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United States Department of Agriculture

Agricultural Research Service

Title: Bermudagrass Productivity and Soil Quality in the Southern Piedmont

Authors
item Franzluebbers, Alan
item Stuedemann, John
item Wilkinson, S - USDA-ARS, RETIRED

Submitted to: Society for Range Management Meeting Abstracts
Publication Type: Abstract Only
Publication Acceptance Date: February 7, 2005
Publication Date: February 7, 2005
Citation: Franzluebbers, A.J., Stuedemann, J.A., Wilkinson, S.R. 2005. Bermudagrass productivity and soil quality in the Southern Piedmont [abstract]. Annual Meeting of the Society for Range Management Meeting. 5-11 February 2005, Fort Worth, Texas.

Technical Abstract: Productivity and persistence of Coastal bermudagrass pastures and soil physical, chemical, and biological changes due to fertilization interactions with defoliation regime were determined during a 5-year period in northern Georgia. We evaluated three sources of fertilization with equivalent N rates (inorganic, crimson clover cover crop plus inorganic, and broiler litter) factorially arranged with four defoliation regimes [unharvested, cattle grazing to maintain high (4.5 +/- 1.6 Mg/ha) and low (2.5 +/- 1.1 Mg/ha) forage mass, and hayed monthly] on forage and soil properties. Mean annual forage dry matter production was 7.5 Mg/ha with hay harvest, but declined (1.3 Mg/ha/yr) significantly with time as a result of lower precipitation. With grazing, estimated production was 8.3 Mg/ha and did not change with time, suggesting that grazing cattle sustained forage productivity by recycling nutrients and creating better surface soil conditions. Phosphorus and K accumulated with broiler litter application, more so when grazed than when not. Grazed bermudagrass pastures were highly productive and improved soil quality in comparison with ungrazed grassland.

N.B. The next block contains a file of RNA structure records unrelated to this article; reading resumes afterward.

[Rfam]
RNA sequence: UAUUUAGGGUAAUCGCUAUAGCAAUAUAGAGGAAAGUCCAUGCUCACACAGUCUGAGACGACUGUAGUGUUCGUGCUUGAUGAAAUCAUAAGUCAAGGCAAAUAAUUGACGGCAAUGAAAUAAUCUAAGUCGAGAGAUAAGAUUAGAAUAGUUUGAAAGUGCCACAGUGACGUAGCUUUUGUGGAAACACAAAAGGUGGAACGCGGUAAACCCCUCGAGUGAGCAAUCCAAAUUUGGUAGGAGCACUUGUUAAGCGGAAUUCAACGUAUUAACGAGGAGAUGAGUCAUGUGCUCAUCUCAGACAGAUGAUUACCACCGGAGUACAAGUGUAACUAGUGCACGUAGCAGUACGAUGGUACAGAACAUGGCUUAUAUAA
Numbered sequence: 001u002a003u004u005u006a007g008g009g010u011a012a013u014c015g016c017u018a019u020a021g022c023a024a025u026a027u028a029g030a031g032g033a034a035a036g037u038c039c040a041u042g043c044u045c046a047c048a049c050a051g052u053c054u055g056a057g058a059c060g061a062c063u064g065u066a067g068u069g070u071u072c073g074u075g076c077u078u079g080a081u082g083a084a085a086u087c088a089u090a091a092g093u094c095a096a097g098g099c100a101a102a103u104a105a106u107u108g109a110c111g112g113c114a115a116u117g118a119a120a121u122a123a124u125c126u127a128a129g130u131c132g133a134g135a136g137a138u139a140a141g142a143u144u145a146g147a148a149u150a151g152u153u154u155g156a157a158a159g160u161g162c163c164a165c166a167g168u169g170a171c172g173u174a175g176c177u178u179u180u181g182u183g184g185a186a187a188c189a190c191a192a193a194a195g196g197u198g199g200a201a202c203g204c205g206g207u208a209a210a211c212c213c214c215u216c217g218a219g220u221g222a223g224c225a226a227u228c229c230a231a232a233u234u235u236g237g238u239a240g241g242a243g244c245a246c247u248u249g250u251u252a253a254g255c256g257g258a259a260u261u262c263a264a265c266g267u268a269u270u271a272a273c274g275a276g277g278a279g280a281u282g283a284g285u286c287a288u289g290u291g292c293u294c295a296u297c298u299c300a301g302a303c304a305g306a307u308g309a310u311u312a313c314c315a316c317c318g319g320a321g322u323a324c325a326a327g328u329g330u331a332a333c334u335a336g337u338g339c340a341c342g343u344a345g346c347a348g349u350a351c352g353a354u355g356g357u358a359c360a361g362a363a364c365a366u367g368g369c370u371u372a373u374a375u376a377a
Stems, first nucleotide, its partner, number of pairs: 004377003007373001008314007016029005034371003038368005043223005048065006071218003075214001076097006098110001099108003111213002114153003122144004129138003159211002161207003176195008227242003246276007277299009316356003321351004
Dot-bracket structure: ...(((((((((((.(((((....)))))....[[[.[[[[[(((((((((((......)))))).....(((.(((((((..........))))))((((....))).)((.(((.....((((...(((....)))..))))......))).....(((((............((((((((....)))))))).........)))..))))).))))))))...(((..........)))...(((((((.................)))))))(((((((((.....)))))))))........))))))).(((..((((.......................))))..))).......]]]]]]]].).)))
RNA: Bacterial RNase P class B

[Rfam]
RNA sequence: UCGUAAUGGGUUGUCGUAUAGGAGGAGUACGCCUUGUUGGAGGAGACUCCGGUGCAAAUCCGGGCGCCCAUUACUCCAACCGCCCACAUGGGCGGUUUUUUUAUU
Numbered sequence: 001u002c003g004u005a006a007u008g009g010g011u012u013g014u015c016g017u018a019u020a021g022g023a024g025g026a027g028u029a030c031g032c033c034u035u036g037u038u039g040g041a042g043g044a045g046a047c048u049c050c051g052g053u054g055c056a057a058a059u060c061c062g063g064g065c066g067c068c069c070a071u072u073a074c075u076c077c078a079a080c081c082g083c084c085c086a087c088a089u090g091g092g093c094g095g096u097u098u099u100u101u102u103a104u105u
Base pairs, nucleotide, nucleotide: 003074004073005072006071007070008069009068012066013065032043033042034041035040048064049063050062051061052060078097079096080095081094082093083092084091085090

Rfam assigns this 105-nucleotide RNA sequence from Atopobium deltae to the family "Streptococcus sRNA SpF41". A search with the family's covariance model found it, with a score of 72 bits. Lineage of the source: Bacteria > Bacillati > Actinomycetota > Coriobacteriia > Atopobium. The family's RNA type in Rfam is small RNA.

Last Modified: 11/23/2014
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